I find myself strangely enervated these days – not depressed; I know well what that feels like. But I feel unmotivated and expectant, waiting for the other shoe to fall. Is it another wave of recession or some attack, or something more personal in the offing? Or just the shorter days, with so much time in darkness? The press of business and emails is so relentless, but ultimately unsatisfying if I don’t feel connected to the projects and the outcomes. And recently, I simply don’t.

From the early autumn when the trees are brilliant flames, dying in October to cheerful russet, to the embers of the last rusty leaves, and now the grey ash of November branches amidst the fire-proof pines – there’s this time every year between putting up the boats and the first snow. Years when these collide are less fun. A pause before winter – good time to get your snow tires on, get the old wood to the front of the pile, tie up the garden, get the screens in, organize the garage, and change the strings on the guitar in the early dark. But truth is, in the daily rush you never do get many of these items crossed off the list, and one day winter comes anyway.

Today – Black Friday – is collision day: sleet and snow piled on the roof all night, but I did not know until it turned to rain early this morning and the slush scraped down the steep tin roof around my dormer and woke me up. Most of the stuff on the shore is done up for winter – hoses drained, mooring chains sunk, docks taken in, boats overturned and tied down to the floats. But not my father’s old scow, Marisco – too big be turned over without a derrick, it remains a wide mouth that collects precipitation – easier to bail than shovel, so I try to get it covered before snowfall, but not this year.

Reprieve – it was above freezing by the time I got down to bail her and all the snow had melted. The regular rhythmic stroke of my arm (Superficial and Deep Back Arm Lines along with the Back Functional Line) on Dad’s old funnel pump is a chance to dream. Of a warmer climate (here, all that stays is dying, and all that lives is getting out) or of an easier life (one of my teachers has just quit in a welter of emotion, and I feel these losses so deeply, no matter how much I can see its inevitability and no matter how much I rise above to see the big picture unfolding as it should). But these are just gleams, I’ll take my chances with my choices. The sea birds are in, and the Old Squaws are out in the river crying their distinctive ‘Owl-omelet’.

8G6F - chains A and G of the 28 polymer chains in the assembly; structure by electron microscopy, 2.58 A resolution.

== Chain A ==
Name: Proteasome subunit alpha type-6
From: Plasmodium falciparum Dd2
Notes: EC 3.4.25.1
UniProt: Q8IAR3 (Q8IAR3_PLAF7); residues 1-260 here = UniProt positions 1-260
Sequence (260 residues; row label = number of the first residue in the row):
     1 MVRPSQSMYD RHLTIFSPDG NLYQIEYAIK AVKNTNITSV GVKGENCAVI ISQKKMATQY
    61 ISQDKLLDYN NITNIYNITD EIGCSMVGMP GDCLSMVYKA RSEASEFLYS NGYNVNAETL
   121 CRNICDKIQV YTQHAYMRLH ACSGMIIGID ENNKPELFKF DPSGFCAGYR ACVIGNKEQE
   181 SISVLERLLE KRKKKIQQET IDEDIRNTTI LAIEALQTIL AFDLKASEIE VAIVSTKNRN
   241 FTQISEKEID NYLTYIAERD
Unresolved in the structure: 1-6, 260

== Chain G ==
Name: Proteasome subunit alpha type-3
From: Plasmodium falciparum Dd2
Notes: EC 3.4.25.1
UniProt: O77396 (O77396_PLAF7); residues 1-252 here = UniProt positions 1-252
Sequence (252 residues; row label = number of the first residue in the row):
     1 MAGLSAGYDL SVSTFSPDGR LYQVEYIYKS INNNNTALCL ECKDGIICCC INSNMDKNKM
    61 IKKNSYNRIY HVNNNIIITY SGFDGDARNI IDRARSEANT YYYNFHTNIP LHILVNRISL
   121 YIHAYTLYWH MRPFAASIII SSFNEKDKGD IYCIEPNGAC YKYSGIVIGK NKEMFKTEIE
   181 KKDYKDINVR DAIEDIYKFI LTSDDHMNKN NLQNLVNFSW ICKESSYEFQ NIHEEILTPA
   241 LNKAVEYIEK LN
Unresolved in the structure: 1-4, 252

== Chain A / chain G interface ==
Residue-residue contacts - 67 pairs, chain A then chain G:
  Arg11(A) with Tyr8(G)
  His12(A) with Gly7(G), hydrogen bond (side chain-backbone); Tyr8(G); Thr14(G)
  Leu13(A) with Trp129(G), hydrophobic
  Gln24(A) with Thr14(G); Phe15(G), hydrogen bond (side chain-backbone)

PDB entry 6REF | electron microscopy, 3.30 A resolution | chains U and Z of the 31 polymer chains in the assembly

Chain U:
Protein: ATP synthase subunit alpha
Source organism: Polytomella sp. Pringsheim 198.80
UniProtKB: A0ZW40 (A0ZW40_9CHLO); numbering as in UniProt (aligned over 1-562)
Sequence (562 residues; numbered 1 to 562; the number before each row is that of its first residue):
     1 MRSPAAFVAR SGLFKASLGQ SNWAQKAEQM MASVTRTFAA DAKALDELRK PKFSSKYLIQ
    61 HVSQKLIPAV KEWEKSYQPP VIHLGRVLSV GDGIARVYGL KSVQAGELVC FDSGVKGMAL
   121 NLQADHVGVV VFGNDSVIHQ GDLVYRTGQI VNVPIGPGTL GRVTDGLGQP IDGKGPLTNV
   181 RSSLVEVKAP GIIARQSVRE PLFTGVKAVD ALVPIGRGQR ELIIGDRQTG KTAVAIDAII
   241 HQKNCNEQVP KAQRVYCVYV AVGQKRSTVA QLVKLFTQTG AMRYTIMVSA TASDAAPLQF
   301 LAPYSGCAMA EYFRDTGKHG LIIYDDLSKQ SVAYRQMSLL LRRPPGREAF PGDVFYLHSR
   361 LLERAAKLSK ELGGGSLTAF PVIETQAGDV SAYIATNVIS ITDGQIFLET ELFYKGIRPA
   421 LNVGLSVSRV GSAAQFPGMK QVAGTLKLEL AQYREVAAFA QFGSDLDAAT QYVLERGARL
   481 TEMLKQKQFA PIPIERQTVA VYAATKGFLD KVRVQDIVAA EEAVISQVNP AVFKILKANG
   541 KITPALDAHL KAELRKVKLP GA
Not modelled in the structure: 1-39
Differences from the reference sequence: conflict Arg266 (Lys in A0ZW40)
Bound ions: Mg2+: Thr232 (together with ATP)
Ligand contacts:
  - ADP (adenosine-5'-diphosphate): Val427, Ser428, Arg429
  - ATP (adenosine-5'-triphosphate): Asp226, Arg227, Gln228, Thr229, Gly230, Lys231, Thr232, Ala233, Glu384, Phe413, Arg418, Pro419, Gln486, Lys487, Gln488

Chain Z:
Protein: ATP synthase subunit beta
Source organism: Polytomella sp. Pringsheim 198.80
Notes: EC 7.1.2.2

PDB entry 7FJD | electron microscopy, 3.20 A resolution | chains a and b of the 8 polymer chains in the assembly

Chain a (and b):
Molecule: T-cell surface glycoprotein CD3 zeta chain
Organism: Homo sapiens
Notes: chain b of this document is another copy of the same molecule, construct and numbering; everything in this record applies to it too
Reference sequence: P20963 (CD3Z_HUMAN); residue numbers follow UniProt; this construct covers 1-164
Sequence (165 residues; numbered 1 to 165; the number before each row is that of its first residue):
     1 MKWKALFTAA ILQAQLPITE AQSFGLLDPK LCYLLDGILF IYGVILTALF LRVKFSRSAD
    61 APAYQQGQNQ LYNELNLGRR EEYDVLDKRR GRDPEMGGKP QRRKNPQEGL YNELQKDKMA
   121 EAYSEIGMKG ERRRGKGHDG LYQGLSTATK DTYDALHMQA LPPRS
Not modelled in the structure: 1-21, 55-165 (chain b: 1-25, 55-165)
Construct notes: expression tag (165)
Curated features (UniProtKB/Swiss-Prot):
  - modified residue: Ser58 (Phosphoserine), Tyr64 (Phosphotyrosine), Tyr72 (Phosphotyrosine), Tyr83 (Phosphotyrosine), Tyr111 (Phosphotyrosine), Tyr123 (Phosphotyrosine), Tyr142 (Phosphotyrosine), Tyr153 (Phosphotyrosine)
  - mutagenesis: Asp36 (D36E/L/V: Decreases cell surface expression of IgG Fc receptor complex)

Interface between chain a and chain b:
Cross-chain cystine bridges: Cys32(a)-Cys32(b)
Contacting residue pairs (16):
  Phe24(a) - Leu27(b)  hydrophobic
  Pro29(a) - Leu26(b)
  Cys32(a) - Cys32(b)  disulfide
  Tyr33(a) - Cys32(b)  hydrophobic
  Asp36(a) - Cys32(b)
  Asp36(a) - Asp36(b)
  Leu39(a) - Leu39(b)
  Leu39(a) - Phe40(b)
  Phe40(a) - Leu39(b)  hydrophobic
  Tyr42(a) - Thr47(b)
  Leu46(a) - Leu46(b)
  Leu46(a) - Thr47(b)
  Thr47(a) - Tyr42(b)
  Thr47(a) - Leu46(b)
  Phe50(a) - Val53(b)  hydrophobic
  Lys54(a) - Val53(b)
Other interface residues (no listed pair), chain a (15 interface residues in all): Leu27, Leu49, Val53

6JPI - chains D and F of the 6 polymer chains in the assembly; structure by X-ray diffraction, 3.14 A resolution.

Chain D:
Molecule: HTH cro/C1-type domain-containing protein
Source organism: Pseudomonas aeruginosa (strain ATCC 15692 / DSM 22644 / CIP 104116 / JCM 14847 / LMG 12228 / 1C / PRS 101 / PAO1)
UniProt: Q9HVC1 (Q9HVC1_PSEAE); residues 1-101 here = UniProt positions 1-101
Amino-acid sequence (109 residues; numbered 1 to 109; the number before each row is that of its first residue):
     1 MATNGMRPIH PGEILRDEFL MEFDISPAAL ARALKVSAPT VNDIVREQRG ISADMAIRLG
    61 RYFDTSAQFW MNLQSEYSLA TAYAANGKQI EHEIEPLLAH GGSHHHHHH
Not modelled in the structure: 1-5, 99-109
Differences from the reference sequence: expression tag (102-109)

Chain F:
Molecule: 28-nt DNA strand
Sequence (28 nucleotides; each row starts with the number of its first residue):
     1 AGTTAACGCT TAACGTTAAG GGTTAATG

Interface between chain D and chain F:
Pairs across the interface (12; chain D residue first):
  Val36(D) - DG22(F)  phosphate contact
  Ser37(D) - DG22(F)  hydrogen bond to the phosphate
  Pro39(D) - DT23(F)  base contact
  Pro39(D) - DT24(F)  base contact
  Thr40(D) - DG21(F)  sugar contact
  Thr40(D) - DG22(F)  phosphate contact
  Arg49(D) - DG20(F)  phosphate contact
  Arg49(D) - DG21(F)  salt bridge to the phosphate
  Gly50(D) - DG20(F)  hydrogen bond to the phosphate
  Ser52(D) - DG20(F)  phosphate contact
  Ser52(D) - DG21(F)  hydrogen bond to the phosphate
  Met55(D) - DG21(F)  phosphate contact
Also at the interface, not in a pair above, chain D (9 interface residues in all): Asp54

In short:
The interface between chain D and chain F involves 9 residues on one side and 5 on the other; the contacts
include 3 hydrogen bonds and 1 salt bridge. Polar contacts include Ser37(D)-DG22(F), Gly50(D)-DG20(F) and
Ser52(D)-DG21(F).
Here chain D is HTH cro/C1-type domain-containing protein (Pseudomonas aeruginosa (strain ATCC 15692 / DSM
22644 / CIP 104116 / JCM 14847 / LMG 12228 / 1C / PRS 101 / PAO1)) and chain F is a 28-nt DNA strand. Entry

It is the season of hunting, and I stroke the pump to an irregular drumbeat of shotguns blasting at the poor ducks along the shore, and 30.06’s thumping away at the poor deer up in the woods. The horses don’t like it, so Quan doesn’t like it. She has been waging war against the yahoos who go up to the orchard – which is posted – after dark and illegally jack-light the deer eating the apples. She calls the sheriff and the game warden, but by the time they arrive out here, the kids are gone, often with a deer across the tailgate. Many of the hunters around here get three or four deer, when the legal limit is one.

But despite the bad manners of a few drunken hunters, and the unsporting driving of the deer – 5 guys walk through the woodlot, chasing the deer into the other 5 waiting with guns along the far edge – the fact remains that this area is poor, and the meat goes around town and feeds a lot of hungry families.

The pump suction begins to rattle, and then squawks at every stroke as the bilge drains. The sere north wind that is already starting to chase the storm will dry out the rest. When it blows itself out, Annie and I will find a warmish quiet morning to nail on a tarp to keep the snow out of her for the winter.

Annie’s at the door of her garage as I walk by, and she asks me to come look at something. I shoulda known that I would get roped in. She lives in the house I grew up in, and I am pretty sure that cellar hasn’t been cleaned in all my sixty years – and today she’s doing it. The lasso is all the stuff she’s finding – a tiny drill press, a copper oil can for the Tin Man, an old wooden locker, full of something (this family? probably books) but we cannot tell what until we get a locksmith. There are boards nearly 2’ wide from the old days, fastened to the limed stone foundation with hand-forged square-cut nails. And lots and lots of dust, debris, and junk to shake your head over as you turn it in your hands. What qualifies as an antique? How much is sentimental value worth? What will I put back on a shelf that will just sit there another 50 years?

After my initial reluctance, I enter into her spirit, throwing things up the bulkhead with abandon, and not stopping until everything was settled in a new place, and the light was fading. I find myself in a new mood, despite the hours of working stooped and the bitter taste of the dust scratching my throat. All I needed was some focused physical work. My work life has become more and more abstract – from hands-on practitioner to dancing teacher to sedentary director – so I need this decrepit homestead to remember the old days and the constant labor necessary to survive here. What a body needs: love and work, that’s all. Actually, a little food and drink would be nice too, so I toddle off home for a little something, dirty but renewed and at peace.

One Response to “Enervated”

  1. julianaotter Says:

    Nice: “What a body needs: love and work, that’s all. “

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